Sunday, July 3, 2022

Yamabedo Cultural Center Kusano


The Yamabedo Culture Centre has a permanent exhibition on local festivals, puts on a variety of exhibitions and events, and serves as a kind of tourist information centre with bike rentals.

It is located in Kusano, a former post town on the Hita Kaido, just east of Kurume.

It is a fine example of a western-style building that was popular in the Meiji period, though usually, some Japanese features were incorporated, like the roof tiles.

The building began construction in Kurume but was dismantled and moved to Kusano in 1914 and completed in 1918. It was originally a hospital.

Monday, June 27, 2022

Sennenji Temple the Nikko of Kyushu


Sennenji is a Jodo sect temple located in Kusano, a former post town on the Hita Kaido east of Kurume.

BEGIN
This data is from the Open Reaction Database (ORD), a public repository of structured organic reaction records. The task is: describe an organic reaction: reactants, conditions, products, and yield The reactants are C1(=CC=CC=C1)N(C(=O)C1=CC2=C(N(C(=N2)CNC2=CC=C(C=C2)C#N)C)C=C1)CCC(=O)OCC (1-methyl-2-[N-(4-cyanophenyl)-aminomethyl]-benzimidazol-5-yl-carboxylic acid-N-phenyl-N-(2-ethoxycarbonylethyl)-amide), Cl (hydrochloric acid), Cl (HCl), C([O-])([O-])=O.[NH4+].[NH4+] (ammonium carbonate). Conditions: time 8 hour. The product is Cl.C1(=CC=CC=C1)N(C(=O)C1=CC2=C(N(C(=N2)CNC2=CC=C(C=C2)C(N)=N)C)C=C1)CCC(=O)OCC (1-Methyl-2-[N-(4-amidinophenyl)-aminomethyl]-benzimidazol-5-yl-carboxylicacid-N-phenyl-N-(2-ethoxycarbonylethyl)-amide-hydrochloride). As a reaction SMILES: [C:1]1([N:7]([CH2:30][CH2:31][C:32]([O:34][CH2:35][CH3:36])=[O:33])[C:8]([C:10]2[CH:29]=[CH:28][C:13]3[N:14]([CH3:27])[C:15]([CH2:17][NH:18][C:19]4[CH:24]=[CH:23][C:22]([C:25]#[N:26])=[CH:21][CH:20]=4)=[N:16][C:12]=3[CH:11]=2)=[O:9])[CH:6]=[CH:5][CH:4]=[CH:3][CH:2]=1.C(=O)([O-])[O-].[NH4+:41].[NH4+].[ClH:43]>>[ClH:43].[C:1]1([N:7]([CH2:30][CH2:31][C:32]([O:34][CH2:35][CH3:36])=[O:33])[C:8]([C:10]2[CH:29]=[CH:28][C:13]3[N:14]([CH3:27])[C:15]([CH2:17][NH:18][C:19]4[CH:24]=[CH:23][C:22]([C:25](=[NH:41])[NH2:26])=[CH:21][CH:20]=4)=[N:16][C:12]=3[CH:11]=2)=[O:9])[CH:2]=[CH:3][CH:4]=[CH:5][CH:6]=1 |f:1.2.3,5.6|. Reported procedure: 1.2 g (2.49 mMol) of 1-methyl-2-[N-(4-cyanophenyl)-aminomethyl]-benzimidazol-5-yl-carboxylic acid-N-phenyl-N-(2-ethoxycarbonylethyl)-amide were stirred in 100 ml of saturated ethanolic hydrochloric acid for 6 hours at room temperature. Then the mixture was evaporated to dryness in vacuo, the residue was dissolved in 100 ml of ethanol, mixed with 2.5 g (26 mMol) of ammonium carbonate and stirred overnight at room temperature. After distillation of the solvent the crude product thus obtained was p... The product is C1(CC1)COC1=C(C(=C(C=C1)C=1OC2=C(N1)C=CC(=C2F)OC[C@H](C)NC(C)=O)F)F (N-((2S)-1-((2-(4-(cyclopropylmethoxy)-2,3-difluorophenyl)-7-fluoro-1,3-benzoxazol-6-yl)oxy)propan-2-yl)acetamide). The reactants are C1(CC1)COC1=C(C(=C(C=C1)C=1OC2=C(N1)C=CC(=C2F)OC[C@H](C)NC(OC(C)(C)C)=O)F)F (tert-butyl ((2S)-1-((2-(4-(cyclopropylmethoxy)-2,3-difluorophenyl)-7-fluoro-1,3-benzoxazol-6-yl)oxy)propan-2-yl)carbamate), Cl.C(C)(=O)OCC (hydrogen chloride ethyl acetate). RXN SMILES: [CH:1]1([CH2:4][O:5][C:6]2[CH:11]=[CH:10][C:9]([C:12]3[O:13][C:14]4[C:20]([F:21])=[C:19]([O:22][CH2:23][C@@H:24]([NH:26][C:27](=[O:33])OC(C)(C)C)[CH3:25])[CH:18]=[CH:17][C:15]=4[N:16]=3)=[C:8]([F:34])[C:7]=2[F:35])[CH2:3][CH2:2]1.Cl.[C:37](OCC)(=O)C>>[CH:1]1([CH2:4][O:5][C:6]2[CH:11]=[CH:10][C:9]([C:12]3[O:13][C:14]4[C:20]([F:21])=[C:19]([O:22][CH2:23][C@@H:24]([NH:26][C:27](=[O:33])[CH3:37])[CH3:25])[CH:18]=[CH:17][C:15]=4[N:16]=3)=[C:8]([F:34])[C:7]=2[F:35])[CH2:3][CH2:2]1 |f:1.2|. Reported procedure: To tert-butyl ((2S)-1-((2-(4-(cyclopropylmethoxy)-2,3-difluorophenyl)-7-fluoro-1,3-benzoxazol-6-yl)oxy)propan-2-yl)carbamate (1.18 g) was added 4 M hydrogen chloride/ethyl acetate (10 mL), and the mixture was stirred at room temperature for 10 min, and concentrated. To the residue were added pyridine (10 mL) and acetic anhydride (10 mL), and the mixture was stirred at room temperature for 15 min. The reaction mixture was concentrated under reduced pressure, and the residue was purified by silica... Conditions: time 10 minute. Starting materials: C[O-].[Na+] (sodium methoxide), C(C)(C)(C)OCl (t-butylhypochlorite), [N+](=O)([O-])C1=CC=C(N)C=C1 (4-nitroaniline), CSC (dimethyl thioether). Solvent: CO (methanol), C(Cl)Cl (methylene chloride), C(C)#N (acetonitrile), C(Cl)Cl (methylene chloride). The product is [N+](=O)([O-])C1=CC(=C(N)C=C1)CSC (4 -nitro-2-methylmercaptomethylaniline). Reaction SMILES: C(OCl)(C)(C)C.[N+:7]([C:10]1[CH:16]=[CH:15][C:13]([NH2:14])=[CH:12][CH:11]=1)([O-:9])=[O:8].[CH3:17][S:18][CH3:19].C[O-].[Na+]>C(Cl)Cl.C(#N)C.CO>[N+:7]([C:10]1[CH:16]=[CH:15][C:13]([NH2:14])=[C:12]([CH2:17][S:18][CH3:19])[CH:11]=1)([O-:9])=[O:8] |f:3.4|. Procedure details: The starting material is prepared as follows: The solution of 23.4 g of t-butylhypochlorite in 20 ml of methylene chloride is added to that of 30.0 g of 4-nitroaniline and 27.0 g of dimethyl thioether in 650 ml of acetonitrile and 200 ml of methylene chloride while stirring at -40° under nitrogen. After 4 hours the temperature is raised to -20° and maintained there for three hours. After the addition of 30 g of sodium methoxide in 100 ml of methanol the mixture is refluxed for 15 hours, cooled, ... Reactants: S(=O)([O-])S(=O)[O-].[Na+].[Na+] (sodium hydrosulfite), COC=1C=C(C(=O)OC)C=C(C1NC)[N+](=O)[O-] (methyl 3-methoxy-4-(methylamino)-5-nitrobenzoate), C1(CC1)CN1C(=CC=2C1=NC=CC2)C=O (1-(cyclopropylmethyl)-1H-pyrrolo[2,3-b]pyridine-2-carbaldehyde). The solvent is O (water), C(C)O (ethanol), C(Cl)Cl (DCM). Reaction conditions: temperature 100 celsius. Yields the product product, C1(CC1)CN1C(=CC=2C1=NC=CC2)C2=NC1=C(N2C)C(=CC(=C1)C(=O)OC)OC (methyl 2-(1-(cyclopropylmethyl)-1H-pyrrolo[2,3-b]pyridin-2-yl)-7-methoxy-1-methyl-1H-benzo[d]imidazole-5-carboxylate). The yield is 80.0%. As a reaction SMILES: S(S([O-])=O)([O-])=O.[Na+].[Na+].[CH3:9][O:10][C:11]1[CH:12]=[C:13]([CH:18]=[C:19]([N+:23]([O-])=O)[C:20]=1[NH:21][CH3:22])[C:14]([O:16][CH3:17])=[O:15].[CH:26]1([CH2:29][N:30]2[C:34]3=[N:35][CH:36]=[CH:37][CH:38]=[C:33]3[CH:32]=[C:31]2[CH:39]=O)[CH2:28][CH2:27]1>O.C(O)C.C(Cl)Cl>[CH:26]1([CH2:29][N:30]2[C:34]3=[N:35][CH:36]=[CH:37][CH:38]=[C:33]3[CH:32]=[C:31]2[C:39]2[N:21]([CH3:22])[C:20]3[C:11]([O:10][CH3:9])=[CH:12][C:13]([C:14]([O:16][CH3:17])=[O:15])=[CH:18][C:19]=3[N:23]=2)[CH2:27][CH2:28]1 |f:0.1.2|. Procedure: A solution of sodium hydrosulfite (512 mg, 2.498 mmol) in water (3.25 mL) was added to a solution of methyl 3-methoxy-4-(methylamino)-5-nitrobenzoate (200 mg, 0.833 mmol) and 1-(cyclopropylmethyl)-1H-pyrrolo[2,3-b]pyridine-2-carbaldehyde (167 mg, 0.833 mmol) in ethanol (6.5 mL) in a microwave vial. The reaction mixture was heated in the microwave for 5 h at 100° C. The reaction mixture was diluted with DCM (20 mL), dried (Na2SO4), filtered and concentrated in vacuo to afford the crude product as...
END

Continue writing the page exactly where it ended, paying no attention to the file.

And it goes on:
It is said the temple was founded in 1233 and the Amida statues is an Important Cultural property.

It has a nice gate, and the main hall is unusually painted in vermillion, but otherwise not particularly noteworthy.

However, several sources say that it was known as the Nikko of Kyushu, or the Toshogu of Kyushu. The Toshogu in Nikko is the famous shrine/mausoleum of Tokugawa Ieyasu, and is known for its colorful and intricate carvings.

Supposedly the interior of the main hall here is covered in murals and the ceiling has a fine dragon painting, but I have yet to see a photo from the interior and can find no reports of anyone ever having been inside...

A modern, secondary building did have a small carving on it.....

It is also said that the famous garden designer Kobori Enshu designed the garden, but again there was no way to access it to see.....